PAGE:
Baking Temperatures: The Do's & Don'ts


When it comes to baking temperatures, the first ‘do’ would be to follow the recipe. Cake baking temperatures in a recipe will have been tried and tested by the creator to ensure the perfect temperature for the perfect consistency. On a first bake of a recipe at least, it is worth following the instructions. However, if you have amended a recipe, created a recipe or your cake just hasn’t turned out the way you hoped, here is our guide to the dos and don’ts when it comes to baking temperatures.


DO check if your recipe temperature is fan assisted or non-fan assisted

Check with the recipe you are using as to whether the oven temperature for cake provided is for a fan or non-fan assisted oven. Fan assisted ovens tend to speed up cooking time, so you may need to reduce the temperature at which you cook the cake.  We would suggest doing this by around 10% and to keep an eye on it!


DON’T just rely on your temperature dial being accurate

Sadly, the temperature on your dial may not be properly corresponding to the actual temperature in your oven, which means your cakes won’t be turning out the way they should be. To get a more accurate reading, try using an oven thermometer. These are not expensive to buy. This will be much more accurate and therefore help your cakes turn out perfect.


DON’T underestimate how important the temperature is

Besides the most obvious points of not having an under cooked or burnt cake, what temperature to bake a cake at is important as it can have different effects on your baking. For a crust with crunch and a gorgeous golden hue, you are going to want a higher temperature. However, for a softer, fluffy sponge you will want to be using lower temperatures. Knowing this can also help you adjust recipes if you were not happy with how they worked out the first time.


DO consider the size of the cake


It may seem an obvious point but different size cakes will require different cake baking temperatures and lengths of time to cook. For example, a large dense cake will have a different baking time and temperature to the same mixture spooned into miniature cupcake cases.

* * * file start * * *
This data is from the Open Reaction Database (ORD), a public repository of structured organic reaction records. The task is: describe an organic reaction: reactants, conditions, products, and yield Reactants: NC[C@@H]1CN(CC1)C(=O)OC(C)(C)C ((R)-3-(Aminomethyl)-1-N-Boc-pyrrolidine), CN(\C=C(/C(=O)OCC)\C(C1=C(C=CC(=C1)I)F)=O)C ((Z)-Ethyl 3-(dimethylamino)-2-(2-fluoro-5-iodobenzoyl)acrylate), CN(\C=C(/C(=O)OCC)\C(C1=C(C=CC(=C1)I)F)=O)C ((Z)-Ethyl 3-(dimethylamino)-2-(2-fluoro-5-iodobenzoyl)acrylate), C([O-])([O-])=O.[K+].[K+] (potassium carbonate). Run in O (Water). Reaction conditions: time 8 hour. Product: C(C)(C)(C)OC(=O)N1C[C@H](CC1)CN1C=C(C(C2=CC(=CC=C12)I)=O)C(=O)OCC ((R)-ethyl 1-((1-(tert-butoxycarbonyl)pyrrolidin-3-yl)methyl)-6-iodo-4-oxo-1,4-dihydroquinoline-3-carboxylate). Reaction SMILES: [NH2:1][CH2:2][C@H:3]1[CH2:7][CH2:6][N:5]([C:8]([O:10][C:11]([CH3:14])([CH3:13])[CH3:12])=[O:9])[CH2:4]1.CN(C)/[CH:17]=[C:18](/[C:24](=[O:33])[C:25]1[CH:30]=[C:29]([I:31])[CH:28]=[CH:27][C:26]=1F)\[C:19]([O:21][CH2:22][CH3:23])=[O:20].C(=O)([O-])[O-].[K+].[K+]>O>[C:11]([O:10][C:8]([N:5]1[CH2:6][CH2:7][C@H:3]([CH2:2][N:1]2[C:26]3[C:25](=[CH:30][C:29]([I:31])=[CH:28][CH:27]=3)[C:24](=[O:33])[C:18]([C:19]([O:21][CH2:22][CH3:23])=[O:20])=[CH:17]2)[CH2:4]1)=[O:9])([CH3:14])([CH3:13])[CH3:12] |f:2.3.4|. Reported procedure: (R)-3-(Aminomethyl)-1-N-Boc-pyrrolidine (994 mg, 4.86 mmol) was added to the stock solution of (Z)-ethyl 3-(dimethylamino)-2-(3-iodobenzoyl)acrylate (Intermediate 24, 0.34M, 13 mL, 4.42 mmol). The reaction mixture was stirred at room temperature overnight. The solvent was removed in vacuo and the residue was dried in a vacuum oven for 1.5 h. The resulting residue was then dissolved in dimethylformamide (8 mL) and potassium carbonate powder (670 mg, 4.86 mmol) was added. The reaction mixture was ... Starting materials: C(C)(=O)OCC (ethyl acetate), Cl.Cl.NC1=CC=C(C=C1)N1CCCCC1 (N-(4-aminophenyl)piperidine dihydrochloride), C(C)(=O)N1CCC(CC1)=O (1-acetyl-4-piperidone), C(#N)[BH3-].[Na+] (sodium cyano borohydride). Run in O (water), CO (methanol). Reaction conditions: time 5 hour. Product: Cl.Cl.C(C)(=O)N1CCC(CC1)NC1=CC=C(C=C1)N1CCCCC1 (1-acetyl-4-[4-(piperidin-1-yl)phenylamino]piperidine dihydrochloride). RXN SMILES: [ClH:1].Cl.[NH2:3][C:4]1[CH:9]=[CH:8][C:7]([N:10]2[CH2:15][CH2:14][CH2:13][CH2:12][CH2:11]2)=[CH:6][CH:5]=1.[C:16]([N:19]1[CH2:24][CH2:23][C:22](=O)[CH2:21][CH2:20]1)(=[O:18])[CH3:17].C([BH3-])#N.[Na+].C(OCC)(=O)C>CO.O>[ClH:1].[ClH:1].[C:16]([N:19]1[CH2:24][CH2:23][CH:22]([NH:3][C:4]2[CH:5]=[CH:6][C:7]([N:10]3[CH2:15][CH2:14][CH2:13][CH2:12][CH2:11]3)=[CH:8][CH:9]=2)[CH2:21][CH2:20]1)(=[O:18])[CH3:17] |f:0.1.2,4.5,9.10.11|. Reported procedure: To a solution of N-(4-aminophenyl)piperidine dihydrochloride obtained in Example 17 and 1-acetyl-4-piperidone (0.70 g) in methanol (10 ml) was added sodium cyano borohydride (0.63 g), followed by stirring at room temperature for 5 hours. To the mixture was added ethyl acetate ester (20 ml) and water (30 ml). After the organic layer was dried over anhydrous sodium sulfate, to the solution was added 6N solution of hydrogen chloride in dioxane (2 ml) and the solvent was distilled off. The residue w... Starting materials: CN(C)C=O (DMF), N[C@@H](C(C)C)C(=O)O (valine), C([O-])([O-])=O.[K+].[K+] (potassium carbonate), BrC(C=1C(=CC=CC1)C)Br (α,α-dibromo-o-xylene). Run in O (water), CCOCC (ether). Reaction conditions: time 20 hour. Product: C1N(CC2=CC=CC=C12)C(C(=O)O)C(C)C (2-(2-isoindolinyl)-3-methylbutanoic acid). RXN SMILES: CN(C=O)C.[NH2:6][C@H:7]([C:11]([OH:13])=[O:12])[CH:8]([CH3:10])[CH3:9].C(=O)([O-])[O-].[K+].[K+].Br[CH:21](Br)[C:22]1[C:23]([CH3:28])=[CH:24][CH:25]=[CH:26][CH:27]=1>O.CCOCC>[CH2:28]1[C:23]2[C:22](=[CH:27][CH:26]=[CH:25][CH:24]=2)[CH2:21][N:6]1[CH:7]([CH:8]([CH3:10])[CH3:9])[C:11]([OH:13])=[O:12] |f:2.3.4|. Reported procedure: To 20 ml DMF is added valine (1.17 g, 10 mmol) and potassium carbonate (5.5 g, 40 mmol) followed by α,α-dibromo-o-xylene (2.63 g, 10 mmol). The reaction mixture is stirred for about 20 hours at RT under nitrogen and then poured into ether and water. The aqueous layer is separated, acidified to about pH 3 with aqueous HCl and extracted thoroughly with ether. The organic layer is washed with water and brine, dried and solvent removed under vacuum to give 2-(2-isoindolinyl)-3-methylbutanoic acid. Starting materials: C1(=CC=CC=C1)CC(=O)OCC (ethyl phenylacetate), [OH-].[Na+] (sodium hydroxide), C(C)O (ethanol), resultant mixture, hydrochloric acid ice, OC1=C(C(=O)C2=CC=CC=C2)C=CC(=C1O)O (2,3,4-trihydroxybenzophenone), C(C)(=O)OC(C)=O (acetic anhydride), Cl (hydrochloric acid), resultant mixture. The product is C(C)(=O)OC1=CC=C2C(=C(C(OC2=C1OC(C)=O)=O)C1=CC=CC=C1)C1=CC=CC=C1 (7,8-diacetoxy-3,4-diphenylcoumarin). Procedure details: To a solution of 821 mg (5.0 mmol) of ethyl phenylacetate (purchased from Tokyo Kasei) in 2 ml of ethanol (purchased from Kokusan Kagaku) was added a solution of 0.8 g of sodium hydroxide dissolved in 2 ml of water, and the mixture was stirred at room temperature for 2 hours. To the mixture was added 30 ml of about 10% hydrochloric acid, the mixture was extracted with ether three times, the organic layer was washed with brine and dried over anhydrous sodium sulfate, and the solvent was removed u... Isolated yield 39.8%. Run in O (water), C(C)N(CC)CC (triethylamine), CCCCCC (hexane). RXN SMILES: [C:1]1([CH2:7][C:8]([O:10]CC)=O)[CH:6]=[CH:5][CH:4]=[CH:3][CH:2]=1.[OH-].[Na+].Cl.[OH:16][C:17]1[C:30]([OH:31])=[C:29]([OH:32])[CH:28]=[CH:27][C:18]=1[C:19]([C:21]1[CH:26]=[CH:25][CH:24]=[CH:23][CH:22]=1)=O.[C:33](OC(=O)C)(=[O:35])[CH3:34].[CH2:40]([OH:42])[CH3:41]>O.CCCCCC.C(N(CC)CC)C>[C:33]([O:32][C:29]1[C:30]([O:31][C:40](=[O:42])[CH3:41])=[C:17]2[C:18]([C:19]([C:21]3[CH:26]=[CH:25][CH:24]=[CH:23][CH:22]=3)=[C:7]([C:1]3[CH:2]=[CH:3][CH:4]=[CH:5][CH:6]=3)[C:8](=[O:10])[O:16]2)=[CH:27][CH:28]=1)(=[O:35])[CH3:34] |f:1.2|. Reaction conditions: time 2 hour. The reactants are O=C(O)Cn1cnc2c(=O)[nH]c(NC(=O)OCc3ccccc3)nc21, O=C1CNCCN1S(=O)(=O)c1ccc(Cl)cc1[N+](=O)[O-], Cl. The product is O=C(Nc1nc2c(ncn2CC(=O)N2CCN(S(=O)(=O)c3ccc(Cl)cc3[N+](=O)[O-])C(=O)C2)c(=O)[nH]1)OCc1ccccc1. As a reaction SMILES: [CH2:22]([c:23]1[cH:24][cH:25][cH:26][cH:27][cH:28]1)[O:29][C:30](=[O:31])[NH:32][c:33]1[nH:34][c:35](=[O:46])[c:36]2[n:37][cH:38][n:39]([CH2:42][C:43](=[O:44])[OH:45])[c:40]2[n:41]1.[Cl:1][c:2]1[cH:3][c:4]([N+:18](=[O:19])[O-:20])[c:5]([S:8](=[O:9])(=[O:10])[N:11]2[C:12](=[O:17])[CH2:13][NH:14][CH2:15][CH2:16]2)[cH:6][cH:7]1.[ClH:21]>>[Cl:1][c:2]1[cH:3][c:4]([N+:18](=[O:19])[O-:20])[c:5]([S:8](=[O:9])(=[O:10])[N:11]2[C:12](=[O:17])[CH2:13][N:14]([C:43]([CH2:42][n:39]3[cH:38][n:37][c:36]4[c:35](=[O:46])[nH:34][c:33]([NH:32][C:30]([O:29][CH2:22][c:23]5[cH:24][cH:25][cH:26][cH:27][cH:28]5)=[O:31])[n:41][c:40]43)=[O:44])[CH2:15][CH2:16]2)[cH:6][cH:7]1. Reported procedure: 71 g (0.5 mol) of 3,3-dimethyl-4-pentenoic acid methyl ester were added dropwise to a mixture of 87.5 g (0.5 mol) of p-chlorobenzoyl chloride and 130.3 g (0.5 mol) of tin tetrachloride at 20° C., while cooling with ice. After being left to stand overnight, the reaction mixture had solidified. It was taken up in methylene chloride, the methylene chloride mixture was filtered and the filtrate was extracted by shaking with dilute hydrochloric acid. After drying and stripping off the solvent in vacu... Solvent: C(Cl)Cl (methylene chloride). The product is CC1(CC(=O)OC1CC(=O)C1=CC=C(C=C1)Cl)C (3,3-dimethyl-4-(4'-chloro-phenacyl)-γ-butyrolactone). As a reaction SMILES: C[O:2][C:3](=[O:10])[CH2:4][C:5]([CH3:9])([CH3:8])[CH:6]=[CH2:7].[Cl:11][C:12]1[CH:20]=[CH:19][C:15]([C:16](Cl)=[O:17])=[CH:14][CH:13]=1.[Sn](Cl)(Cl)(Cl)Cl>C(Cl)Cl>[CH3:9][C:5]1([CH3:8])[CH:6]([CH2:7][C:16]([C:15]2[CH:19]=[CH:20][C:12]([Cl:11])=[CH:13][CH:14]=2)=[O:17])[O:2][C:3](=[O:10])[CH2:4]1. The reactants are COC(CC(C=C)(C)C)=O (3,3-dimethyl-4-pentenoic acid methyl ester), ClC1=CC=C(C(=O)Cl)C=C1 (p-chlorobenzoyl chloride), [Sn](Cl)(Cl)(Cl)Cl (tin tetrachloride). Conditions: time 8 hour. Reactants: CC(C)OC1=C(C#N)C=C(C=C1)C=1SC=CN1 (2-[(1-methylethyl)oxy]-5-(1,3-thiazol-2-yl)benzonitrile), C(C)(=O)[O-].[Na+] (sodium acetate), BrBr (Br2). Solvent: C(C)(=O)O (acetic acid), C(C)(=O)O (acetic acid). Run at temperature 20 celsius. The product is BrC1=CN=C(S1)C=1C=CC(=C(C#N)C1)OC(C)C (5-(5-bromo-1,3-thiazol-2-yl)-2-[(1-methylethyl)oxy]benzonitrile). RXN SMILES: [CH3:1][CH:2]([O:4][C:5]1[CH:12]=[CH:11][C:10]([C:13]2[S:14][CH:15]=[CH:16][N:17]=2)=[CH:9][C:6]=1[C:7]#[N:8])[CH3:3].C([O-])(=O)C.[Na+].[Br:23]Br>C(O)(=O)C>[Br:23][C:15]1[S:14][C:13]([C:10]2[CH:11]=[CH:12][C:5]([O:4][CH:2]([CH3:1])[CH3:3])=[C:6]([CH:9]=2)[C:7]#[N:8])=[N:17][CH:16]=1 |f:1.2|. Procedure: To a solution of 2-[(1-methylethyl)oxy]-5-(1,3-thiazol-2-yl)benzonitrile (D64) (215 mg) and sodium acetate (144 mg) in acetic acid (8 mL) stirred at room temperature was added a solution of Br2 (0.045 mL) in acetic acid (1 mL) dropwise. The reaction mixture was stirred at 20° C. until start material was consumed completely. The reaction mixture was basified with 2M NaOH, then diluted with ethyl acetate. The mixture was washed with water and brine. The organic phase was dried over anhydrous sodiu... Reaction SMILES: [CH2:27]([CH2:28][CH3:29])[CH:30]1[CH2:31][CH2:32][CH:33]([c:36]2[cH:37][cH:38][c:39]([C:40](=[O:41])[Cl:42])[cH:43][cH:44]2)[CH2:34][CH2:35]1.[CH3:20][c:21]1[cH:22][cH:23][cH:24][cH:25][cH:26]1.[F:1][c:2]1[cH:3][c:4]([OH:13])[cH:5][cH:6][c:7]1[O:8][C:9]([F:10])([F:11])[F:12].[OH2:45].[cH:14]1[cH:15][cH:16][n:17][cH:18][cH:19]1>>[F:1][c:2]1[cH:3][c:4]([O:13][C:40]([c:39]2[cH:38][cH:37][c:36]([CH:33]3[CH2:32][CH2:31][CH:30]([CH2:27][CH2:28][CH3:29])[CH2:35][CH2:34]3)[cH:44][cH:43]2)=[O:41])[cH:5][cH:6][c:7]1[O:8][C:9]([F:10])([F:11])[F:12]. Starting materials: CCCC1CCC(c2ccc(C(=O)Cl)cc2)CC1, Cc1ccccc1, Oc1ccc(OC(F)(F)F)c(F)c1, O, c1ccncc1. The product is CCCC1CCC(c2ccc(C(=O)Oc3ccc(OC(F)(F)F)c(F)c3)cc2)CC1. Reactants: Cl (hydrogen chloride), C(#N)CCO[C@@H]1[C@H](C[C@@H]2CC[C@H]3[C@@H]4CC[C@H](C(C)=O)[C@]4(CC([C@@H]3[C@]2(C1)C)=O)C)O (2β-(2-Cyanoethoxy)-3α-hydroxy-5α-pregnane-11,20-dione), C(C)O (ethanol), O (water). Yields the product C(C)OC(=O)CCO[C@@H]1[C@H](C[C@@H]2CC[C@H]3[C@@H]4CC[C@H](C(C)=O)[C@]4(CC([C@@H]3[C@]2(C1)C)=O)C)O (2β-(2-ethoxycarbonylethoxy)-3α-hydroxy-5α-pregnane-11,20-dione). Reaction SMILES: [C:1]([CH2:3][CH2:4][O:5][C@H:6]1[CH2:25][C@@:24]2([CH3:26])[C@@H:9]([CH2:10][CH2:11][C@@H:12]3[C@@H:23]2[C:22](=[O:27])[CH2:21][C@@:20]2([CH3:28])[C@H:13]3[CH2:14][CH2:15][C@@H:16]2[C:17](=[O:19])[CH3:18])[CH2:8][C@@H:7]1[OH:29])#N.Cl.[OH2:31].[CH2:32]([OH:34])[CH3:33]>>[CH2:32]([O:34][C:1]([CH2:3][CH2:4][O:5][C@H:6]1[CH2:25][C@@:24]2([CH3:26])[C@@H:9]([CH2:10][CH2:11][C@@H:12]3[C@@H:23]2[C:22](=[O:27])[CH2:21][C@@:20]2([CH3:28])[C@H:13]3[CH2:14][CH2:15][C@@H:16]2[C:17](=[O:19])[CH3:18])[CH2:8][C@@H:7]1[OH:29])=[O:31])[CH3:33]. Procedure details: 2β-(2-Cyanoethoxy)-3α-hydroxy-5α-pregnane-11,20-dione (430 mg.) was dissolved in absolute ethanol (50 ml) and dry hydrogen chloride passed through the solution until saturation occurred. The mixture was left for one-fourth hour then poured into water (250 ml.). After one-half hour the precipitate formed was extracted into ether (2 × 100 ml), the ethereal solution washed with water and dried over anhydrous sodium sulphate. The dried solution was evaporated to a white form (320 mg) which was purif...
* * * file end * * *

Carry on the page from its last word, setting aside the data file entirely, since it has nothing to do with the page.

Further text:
DON’T forget to think about the tin

Not only does the cake baking temperature and time depend on the size of the cake, it also depends on the size and shape of the tin. Remember to keep this in mind when considering what temperature to bake a cake. For example, cakes in thicker tins may require a slightly higher temperature.


DO consider your fats

The different levels of fat in different cake recipes will alter the cooking time. Typically, cakes lower in fat will require more cooking time at a lower temperature. You also want to consider what you want your end result to be. For example, with a cake you want to typically contain the moisture, so you will want to keep the temperature lower. However, in other bakes you may want to remove the moisture by cooking it at a higher temperature, causing the moisture to evaporate.


DO think about the sugar

When you have a cake high in sugar, you are at more risk of burning it, therefore you need to consider the cake baking temperature carefully. Cakes high in sugar burn more easily as the sugar caramelises. This is also something to consider for cakes high in starch.


DO consider the raising agents

Some raising agents will only start to work once they hit a certain temperature. This means if they don’t hit that temperature, your cakes won’t start to rise…and nobody wants a flat cake!


DON’T cook cakes with lots of eggs at a high temperature

Eggs are protein rich so if you are using a larger amount of them in a cake it is best to stay clear of overly high temperatures if you do not want to risk your cakes coming our rubbery.


DO test if your cake is cooked

The easiest way to check your cake has been cooked at the right temperature for the right amount of time is by using a metal skewer. This should be inserted into the middle of the cake and then removed. If the removed skewer is clear from residue, you know your cake is cooked. If it is covered in uncooked cake, you will need to put it back in the oven until it is cooked and consider amending your baking temperatures in future.


DO consider our guide to the best cake baking temperatures:


Cake type

Time to cook (minutes)

Temperature (degrees)




Birthday Cake (round, layered)






Low fat sponge

45- 60



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